• Joanna Blazinska

30 Tips for a Successful and (Fairly) Painless Career Change

Updated: Aug 2, 2021


Career change is a mine field. Explore the factors to consider before you set out in the pursuit of your dream career.




My career change was supposed to be easy. That was the plan. I knew what I wanted to do. I have had the clarity since I was 21: I want to be an entrepreneur! Then, there would be a simple plan and a quick implementation. Execution. Done.


Having performed a few major life changes previously, this was just yet another change. This time, without moving countries, packing up frantically, trans-Atlantic flights. With interesting awards. No downsides in my mind.

That’s what I thought.


In practice, it turned out to be far from easy.


There were tears, self-sabotage, guilt, shame, perceived judgment, fear of failure and procrastination. Together with leaps of growth and incredible learnings.


Spoiler alert: I’ve changed careers and feel very happy now.


I’m happy now to be sharing my tips and lessons from the journey. Although some of the tips I share might not be understood now, once you are moving, you’ll know when the same thing happens to you.


Here are my 30 lessons I wanted to share with you. It was initially just 10 lessons… But eventually I came up with 30.


I want to be honest with you so you know exactly what to expect if you hop on this journey, but also where I believe you can do better than I did - so learn from my mistakes!

1. Forget the “shoulds”. Do it for yourself.


Forget who or where you think you should be.

Or what you think you should be doing.

Or what you think your family thinks you should be doing.


The chances are you are using someone else’s criteria or your perception of their opinion.


A career change is something you need to do for yourself first. Why?

It’s not selfish. It really isn’t.

But you need to do it for yourself. When you are happy, the rest will also be happy.


First of all, it’s your career. If you’re changing the field of work, you might as well change into something you’ll love spending time on. You’ll not create as much value if you work on something you are not excited about.

Secondly, on the way to fulfilment and achievement, there’s no point in living other people’s ambition. You’re not showing your family the best example even though you might think so. You will be most successful if you do it in alignment with your values and beliefs, and where you know your potential can be optimized.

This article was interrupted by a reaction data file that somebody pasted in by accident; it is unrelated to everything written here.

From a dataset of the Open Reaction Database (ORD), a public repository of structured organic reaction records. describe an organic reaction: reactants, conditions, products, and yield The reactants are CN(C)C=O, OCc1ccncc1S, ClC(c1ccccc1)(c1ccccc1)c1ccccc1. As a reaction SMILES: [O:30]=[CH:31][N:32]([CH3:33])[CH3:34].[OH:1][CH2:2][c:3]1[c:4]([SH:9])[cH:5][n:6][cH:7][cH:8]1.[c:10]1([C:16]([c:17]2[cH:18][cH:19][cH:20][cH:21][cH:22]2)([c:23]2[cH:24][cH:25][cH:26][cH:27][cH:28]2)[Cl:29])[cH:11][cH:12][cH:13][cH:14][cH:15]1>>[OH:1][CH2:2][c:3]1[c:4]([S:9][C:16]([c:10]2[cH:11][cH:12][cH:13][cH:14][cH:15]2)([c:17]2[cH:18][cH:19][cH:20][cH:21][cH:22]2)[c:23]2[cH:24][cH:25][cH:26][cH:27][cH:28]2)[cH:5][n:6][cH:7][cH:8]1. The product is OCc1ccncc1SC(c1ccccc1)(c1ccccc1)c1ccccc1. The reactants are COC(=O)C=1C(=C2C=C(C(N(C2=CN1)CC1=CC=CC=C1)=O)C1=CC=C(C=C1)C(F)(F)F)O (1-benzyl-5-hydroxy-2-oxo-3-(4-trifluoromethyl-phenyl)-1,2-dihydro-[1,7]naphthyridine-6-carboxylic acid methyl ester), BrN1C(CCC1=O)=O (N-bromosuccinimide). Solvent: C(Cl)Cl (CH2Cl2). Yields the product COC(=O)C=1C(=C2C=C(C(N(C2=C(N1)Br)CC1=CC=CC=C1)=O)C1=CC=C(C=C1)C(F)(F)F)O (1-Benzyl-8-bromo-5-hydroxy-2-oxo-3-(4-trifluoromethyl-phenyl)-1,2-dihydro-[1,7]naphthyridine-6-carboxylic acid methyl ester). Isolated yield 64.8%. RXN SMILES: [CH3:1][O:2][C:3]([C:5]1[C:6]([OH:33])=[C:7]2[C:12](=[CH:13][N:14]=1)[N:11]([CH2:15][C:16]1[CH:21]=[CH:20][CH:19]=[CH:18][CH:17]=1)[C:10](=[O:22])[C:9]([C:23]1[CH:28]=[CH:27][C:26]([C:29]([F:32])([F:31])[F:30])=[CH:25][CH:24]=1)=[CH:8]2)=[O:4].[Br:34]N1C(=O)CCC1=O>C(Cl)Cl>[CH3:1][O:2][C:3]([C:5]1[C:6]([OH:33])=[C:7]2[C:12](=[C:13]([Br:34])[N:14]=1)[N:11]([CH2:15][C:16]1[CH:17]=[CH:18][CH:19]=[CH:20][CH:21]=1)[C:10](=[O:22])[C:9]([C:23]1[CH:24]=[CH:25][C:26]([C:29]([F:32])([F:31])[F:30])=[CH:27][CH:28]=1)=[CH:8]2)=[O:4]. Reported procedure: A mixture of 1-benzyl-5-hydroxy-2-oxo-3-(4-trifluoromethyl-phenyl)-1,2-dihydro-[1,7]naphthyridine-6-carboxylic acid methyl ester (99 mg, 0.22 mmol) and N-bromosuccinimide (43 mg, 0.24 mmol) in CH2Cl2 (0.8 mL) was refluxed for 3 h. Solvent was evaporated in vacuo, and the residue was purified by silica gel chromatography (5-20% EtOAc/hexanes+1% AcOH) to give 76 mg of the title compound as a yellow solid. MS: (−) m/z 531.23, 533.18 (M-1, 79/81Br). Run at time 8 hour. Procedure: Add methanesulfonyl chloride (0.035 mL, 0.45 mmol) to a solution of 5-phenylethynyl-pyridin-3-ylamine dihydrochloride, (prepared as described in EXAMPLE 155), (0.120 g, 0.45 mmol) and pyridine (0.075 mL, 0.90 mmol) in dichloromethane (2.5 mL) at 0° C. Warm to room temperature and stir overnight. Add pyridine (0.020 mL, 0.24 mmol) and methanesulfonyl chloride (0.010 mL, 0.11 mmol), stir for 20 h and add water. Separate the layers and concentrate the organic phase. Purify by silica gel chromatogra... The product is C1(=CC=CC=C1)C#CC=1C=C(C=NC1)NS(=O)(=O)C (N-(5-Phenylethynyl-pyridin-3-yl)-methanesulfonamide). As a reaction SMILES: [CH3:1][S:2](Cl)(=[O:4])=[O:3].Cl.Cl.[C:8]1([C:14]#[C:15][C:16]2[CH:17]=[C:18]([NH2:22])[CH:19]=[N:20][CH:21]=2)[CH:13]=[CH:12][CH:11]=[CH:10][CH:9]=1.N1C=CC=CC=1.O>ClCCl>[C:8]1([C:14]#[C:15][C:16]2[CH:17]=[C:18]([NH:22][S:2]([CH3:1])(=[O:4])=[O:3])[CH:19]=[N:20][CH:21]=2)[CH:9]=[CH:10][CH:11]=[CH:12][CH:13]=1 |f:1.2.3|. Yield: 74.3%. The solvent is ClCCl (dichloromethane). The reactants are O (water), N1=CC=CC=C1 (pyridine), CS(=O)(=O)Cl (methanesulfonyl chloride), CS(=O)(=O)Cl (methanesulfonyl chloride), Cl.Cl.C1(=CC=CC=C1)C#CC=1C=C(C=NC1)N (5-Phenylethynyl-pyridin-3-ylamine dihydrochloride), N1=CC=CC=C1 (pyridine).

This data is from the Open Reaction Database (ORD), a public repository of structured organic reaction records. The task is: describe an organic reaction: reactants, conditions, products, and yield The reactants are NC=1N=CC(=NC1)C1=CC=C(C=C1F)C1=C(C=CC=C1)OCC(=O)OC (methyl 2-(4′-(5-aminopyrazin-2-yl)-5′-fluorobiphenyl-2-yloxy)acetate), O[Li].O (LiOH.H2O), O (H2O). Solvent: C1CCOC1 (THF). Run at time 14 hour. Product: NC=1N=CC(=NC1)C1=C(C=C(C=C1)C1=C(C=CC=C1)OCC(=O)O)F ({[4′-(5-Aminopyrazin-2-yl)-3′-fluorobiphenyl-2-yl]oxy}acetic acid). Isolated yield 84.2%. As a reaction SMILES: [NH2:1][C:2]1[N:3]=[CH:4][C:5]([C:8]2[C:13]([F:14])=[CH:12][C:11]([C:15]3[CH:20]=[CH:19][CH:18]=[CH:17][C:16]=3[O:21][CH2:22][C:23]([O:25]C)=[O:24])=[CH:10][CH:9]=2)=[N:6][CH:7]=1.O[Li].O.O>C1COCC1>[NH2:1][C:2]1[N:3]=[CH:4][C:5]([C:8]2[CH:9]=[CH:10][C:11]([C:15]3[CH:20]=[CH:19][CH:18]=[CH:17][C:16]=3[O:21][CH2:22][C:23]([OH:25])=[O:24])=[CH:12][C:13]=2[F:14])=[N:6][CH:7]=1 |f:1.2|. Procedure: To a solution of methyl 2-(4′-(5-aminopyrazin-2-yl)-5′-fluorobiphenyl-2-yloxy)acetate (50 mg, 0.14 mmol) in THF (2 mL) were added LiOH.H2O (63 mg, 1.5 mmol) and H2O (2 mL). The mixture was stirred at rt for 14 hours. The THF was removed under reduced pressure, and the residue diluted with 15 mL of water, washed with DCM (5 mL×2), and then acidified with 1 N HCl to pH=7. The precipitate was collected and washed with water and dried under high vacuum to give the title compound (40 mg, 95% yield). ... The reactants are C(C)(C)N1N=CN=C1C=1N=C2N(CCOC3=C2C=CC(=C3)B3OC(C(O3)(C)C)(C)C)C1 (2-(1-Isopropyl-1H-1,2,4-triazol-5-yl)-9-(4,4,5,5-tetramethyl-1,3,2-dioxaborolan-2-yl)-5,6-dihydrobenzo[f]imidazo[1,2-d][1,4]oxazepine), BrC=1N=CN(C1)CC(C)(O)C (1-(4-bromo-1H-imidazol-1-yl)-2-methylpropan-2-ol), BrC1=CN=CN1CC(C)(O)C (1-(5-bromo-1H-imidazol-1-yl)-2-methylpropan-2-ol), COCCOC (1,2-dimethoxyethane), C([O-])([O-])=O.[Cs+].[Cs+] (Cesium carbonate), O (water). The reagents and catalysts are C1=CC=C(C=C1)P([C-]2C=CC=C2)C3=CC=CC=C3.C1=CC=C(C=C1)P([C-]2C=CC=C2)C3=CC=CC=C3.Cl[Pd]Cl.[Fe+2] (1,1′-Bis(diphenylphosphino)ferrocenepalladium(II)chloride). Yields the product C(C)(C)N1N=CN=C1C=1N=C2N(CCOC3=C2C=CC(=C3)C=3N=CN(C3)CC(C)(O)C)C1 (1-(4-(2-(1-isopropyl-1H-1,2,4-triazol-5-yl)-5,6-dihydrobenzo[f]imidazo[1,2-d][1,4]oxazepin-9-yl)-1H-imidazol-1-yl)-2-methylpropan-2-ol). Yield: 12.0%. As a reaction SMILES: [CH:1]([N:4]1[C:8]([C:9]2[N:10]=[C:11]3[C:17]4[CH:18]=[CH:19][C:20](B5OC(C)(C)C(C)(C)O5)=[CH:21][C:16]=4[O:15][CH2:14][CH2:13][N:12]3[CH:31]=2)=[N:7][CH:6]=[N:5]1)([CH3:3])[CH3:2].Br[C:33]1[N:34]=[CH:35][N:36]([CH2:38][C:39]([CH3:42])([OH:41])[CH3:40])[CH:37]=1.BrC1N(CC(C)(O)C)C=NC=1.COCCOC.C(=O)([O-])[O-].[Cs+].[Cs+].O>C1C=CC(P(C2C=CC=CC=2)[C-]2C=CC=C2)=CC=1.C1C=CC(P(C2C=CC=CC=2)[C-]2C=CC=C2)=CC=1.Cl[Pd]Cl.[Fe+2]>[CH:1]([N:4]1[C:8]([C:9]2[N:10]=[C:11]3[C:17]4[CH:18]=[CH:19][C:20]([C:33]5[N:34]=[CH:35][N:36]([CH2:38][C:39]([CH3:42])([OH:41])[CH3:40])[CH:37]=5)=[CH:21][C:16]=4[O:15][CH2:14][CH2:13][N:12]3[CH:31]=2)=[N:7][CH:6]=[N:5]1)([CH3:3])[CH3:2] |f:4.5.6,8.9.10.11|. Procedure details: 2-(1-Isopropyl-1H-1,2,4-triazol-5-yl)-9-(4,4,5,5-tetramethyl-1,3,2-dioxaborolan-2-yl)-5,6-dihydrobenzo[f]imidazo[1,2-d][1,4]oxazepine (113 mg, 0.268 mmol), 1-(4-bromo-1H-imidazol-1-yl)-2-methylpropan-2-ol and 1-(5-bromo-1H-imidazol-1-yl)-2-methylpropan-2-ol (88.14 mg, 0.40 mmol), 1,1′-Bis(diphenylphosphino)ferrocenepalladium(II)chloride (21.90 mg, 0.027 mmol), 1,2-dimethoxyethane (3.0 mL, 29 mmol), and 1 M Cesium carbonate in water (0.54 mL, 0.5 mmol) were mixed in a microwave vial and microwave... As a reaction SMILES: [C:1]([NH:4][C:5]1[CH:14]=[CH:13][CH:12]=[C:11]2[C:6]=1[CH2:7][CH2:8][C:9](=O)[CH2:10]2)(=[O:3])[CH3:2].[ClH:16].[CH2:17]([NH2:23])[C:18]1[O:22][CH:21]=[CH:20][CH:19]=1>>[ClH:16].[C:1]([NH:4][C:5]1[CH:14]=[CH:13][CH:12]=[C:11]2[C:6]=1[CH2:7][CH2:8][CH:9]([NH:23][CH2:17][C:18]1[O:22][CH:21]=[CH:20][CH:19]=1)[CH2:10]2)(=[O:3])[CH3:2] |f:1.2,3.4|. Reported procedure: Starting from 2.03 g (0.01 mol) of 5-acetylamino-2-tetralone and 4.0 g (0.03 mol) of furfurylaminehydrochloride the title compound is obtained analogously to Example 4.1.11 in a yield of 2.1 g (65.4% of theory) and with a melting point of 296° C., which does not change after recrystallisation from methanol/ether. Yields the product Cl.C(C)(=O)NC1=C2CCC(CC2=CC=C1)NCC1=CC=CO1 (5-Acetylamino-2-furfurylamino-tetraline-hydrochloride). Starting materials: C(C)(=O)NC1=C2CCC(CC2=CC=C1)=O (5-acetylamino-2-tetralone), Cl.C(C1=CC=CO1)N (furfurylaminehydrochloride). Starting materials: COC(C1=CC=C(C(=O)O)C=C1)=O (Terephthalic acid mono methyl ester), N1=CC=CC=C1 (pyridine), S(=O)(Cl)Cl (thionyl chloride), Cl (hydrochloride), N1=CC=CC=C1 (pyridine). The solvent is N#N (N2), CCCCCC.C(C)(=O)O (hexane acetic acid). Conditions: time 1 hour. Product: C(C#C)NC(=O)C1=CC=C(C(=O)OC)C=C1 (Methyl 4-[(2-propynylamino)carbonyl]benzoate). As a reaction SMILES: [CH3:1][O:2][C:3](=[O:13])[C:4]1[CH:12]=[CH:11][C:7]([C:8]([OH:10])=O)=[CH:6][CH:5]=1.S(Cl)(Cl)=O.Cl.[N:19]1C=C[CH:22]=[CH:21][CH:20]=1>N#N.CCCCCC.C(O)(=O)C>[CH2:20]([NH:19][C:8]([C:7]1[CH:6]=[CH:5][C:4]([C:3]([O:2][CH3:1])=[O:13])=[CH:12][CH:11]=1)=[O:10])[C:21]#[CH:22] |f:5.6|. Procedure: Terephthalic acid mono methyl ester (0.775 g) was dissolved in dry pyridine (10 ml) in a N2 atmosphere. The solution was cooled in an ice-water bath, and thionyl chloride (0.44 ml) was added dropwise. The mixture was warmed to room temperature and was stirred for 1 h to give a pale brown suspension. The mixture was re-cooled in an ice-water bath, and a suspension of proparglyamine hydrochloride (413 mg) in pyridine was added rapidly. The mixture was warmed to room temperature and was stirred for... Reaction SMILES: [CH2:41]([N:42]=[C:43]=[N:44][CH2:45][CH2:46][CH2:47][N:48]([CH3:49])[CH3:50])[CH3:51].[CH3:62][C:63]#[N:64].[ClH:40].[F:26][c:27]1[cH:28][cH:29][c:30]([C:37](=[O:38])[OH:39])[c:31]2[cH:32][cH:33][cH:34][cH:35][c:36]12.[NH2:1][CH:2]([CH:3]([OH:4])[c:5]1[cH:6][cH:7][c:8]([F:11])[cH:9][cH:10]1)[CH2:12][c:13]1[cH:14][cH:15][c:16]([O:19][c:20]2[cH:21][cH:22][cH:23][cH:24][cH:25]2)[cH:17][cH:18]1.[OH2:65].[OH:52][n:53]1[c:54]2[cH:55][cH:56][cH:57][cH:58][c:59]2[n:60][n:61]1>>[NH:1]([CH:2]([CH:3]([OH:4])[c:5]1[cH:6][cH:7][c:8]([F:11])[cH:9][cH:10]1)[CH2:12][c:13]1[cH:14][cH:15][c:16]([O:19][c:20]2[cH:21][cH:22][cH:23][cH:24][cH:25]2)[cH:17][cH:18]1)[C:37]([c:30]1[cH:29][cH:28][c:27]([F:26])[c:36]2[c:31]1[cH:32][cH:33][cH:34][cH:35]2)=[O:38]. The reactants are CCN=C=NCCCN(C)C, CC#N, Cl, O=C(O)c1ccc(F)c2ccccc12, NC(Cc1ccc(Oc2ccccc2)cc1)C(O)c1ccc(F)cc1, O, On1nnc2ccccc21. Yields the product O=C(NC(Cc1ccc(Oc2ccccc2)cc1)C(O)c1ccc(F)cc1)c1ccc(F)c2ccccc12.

Thirdly, you do not want to find yourself late in life… regretting. I know I did not want to.

I think - and I’d love your opinion on that - that we all have 2 options:

  • one career that is a logical, easy to attain choice.

  • the second one is what I’d call the “secret career”. Something you’ve always wanted to do, even just for the sake of trying. Your family and closest friends don’t know about it. You do not talk about it.


Which one will you choose?


2. Get your people on board


You do not want to convince people to be on your side. It takes a lot of mental energy, and those around you might not be on board. They might be projecting their own fears on you, or just not want you to flourish.


However, if you can provide more information for them not to worry anymore, do that. You want as many ambassadors and cheerleaders as possible, and as much positive energy around you.


If you cannot make someone see your point of view, move on. They will see the result, but won’t witness the journey. And that’s ok.


3. Raise self-awareness


This part of the process is a very interesting one. And this is where you do your inner research.


I am yet to determine whether there can be a shortcut to this, or a sure-fire way to get this done within a certain timeframe.


What I do know is that it’s best accomplished through questions. And counterintuitively, the answers will not always pop up immediately. Why?


For some of the questions, your breakthroughs will come through self-observation. You’ll notice what you say, what you’re drawn to, what you spend Sundays and every morning on. “Follow the effort, not passion” advises Mark Cuban.


Other answers will be thrown suddenly by your subconscious. Over time.

Other insights will come from questions such as “what do I want?” - you’re studying your preferences, but also deciding on them. You cannot go for it all at once.


“What is it that I am fearing to lose through this career change?” - research your fears and beliefs.


Study your values.


Another interesting part of this research is to get feedback from your family, friends, mentors - regarding your strengths. This might surprise you what blindspots you might have.


Similarly, if you hire a career coach to figure this out, you’ll have someone by your side, unconditionally, who notices your body language, challenges you and holds you to a higher standard.


4. Study your beliefs